Portabliss: Quarrel

Did you know that you can download handheld games now? That's amazingly convenient! The only inconvenient part of it is finding the right games to buy -- and that's where we come in, with our Portabliss column. In each installment, we'll tell you about a downloadable game on the iPhone, iPad, Android device, DSi, 3DS, PSP, etc. Today: Quarrel.
"If you're an Independent Developer, and you're not selling games directly to customers yet, start worrying, because this industry is changing beyond all recognition." – Denki founder Colin Anderson

After failing to find a publisher for its Xbox Live Arcade word puzzler Quarrel, developer Denki laid off much of its staff and got to work on abandoning its "old business model" so it could start selling games directly to customers. And while that Xbox Live Arcade version has been done for some time, and has finally found a publisher in Ignition Entertainment, it's the new iOS version that Denki is releasing first ... last Thursday, in fact.

Quarrel is a polished word puzzler that bills itself as equal parts Scrabble and Risk, and it works like this: You face-off against computer-controlled opponents, trying to capture every territory on the map; however, unlike Risk, battles in Quarrel are fought with words. At the beginning of each match, both players will be given the same eight letters, an anagram shuffled up beyond recognition (my last round was PANELLED). The number of letters you're able to deploy in battle depends on how many troops you have on each territory. My six-troop territory played PLEAD, worth 10 points, against the AI's six-troop PEEL, worth a measly seven.
%Gallery-131083% Neither of us were able to use all of our letters and my word was longer, but should you and your opponent tie, the deal-breaker comes down to speed. Once you take over one of the enemy's territories, you split your troops. There's a chance you could take a prisoner, or stop your turn to gain reinforcements. Once your turn stops, the computer AI can attack you or each other. Just so they don't become bored watching robots play word games with each other, players can test themselves with the same letters the AI challengers are using. In larger four-player rounds, this obviously happens more often.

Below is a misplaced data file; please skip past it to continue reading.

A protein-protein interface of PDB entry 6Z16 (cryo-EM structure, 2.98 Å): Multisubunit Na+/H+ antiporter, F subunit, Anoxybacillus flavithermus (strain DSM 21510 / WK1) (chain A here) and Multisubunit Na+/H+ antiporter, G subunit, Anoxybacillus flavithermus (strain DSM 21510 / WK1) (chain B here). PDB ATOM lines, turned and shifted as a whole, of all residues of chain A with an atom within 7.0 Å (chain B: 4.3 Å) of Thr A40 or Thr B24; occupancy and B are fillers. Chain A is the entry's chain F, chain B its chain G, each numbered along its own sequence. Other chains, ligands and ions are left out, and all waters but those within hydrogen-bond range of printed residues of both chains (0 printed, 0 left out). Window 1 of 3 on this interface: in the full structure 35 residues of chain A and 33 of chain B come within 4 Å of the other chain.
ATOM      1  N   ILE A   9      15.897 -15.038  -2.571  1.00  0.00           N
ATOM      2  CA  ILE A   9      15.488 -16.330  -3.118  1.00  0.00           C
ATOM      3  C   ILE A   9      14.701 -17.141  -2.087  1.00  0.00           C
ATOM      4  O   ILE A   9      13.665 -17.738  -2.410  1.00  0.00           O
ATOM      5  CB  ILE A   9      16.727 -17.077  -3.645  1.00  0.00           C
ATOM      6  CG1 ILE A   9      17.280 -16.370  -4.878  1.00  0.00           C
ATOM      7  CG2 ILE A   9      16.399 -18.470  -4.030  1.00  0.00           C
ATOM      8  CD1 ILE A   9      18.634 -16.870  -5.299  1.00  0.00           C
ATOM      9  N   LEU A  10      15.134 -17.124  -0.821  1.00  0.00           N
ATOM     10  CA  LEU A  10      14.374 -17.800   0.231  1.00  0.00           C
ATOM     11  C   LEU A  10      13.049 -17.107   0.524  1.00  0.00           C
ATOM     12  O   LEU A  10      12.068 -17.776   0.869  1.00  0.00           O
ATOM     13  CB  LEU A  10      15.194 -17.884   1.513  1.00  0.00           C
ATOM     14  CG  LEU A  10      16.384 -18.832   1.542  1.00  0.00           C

If you're wondering how the multiplayer works in the game, well ... that's the thing. Though Denki originally prototyped Quarrel as an actual, physical board game, and while the major hook of Quarrel on Xbox Live Arcade is Avatar-based Xbox Live multiplayer, Quarrel on iOS is a decidedly offline affair for now. Leaderboards and the like are no replacement for multiplayer on a platform dominated by the social magic of Words with Friends.

At $5, compared to the $10 asking price of the upcoming XBLA version, there's something of a value proposition to Quarrel's notable shortcoming –- except on iOS, $5 is a premium price. To be fair, that purchase nets you four separate modes including Quick Match, Make Match, Domination (a fast-paced timed match between you and three AIs), and a Daily Challenge. Quarrel is also a Universal app meaning one purchase nets you access from all of your iDevices, whether iPhone or iPad.

You also get a game with a notable amount of polish -- this isn't your average iOS word game. It began life as a console game and it shows. With regular updates, Quarrel could become a go-to iOS game; it's casual enough for anyone to pick up, and it's addictive enough to keep them coming back. With a freemium version available in the App Store, I'd strongly encourage everyone to give Quarrel a chance. And if you want multiplayer, asynchronous or otherwise, let the developer know. If you've got an interest in word games at all, you really owe it to yourself (and to word game lovers everywhere) to try Quarrel.


Quarrel is available in both free(mium) Universal App and paid Universal App flavors from the iOS App Store. We're always looking for new distractions. Want to submit your game for Portabliss consideration? You can reach us at portabliss aat joystiq dawt com.

This article was originally published on Joystiq.